Access this article: https://doi.org/10.1038/s43587-021-00073-z
Title: Plasma biomarkers of Alzheimer’s disease improve prediction of cognitive decline in cognitively unimpaired elderly populations
Authors: Nicholas C. Cullen, Antoine Leuzy, Shorena Janelidze, Sebastian Palmqvist, Anna L. Svenningsson, Erik Stomrud, Jeffrey L. Dage, Niklas Mattsson-Carlgren, Oskar Hansson
Type: Article from Nature Communications
Plasma biomarkers of amyloid, tau, and neurodegeneration (ATN) need to be characterized in cognitively unimpaired (CU) elderly individuals. We therefore tested if plasma measurements of amyloid-β (Aβ)42/40, phospho-tau217 (P-tau217), and neurofilament light (NfL) together predict clinical deterioration in 435 CU individuals followed for an average of 4.8 ± 1.7 years in the BioFINDER study. A combination of all three plasma biomarkers and basic demographics best predicted change in cognition (Pre-Alzheimer’s Clinical Composite; R2 = 0.14, 95% CI [0.12–0.17]; P < 0.0001) and subsequent AD dementia (AUC = 0.82, 95% CI [0.77–0.91], P < 0.0001). In a simulated clinical trial, a screening algorithm combining all three plasma biomarkers would reduce the required sample size by 70% (95% CI [54–81]; P < 0.001) with cognition as trial endpoint, and by 63% (95% CI [53–70], P < 0.001) with subsequent AD dementia as trial endpoint. Plasma ATN biomarkers show usefulness in cognitively unimpaired populations and could make large clinical trials more feasible and cost-effective.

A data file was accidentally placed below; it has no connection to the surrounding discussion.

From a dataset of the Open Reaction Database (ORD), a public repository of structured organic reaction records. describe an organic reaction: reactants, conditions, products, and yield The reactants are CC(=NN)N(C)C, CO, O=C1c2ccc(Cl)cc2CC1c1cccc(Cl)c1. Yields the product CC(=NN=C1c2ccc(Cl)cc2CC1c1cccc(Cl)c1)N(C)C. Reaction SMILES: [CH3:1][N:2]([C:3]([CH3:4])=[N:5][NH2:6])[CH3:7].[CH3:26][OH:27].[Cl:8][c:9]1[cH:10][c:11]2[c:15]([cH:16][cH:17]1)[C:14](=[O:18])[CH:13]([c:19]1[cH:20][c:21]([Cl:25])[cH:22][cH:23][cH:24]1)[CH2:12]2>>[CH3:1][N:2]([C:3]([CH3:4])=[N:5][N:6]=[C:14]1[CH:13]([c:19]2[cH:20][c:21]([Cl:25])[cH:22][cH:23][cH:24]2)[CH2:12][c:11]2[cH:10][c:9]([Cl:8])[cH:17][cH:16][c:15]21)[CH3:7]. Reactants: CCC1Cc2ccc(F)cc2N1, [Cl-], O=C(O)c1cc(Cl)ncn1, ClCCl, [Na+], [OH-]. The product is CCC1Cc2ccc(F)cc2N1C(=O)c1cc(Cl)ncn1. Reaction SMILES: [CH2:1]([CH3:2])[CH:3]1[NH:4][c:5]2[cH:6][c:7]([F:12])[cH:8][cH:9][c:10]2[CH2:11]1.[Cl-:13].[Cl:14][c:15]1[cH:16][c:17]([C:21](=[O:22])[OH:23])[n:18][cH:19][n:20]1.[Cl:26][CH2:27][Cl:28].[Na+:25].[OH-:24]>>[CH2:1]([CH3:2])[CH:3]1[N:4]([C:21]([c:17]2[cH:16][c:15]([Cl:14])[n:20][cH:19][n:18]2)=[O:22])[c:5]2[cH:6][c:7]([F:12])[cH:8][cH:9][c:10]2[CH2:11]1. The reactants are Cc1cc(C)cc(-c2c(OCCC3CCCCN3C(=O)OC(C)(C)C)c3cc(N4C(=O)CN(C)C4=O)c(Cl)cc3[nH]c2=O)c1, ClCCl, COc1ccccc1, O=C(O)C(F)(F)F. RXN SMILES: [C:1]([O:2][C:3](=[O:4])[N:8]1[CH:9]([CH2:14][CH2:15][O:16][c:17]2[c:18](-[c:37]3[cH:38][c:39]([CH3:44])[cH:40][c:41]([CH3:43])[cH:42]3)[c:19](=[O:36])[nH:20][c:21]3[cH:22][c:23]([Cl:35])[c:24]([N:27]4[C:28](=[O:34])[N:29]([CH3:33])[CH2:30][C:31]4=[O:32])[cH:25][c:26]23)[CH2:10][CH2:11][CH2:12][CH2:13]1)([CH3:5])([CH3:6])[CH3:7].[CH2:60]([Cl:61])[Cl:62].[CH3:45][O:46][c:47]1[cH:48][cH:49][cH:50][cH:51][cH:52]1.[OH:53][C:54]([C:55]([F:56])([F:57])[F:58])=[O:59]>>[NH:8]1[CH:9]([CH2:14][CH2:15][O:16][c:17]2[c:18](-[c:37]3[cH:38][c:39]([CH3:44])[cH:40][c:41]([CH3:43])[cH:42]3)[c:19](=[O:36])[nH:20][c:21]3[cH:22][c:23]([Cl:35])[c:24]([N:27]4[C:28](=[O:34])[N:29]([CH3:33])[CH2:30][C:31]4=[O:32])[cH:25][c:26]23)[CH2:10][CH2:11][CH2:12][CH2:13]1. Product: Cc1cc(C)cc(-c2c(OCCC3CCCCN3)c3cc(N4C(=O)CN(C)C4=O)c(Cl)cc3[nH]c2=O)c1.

Access this article: https://doi.org/10.1038/s41467-021-23746-0
Title: Phospholipids of APOE lipoproteins activate microglia in an isoform-specific manner in preclinical models of Alzheimer's disease
Authors: Nicholas F. Fitz, Kyong Nyon Nam, Cody M. Wolfe, Florent Letronne, Brittany E. Playso, Bistra E. Iordanova, Takashi D. Y. Kozai, Richard J. Biedrzycki, Valerian E. Kagan, Yulia Y. Tyurina, Xianlin Han, Iliya Lefterov, Radosveta Koldamova
Type: Article from Nature Communications
APOE and Trem2 are major genetic risk factors for Alzheimer’s disease (AD), but how they affect microglia response to Aβ remains unclear. Here we report an APOE isoform-specific phospholipid signature with correlation between human APOEε3/3 and APOEε4/4 AD brain and lipoproteins from astrocyte conditioned media of APOE3 and APOE4 mice. Using preclinical AD mouse models, we show that APOE3 lipoproteins, unlike APOE4, induce faster microglial migration towards injected Aβ, facilitate Aβ uptake, and ameliorate Aβ effects on cognition. Bulk and single-cell RNA-seq demonstrate that, compared to APOE4, cortical infusion of APOE3 lipoproteins upregulates a higher proportion of genes linked to an activated microglia response, and this trend is augmented by TREM2 deficiency. In vitro, lack of TREM2 decreases Aβ uptake by APOE4-treated microglia only, suggesting TREM2-APOE interaction. Our study elucidates phenotypic and transcriptional differences in microglial response to Aβ mediated by APOE3 or APOE4 lipoproteins in preclinical models of AD.
Access this article: https://doi.org/10.1038/s41467-021-23762-0
Title: AdipoRon Treatment Induces a Dose-Dependent Response in Adult Hippocampal Neurogenesis
Authors: Thomas H. Lee, Brian R. Christie, Henriette van Praag, Kangguang Lin, Parco Ming-Fai Siu, Aimin Xu, Kwok-Fai So, Suk-yu Yau
Type: Article from International Journal of Molecular Sciences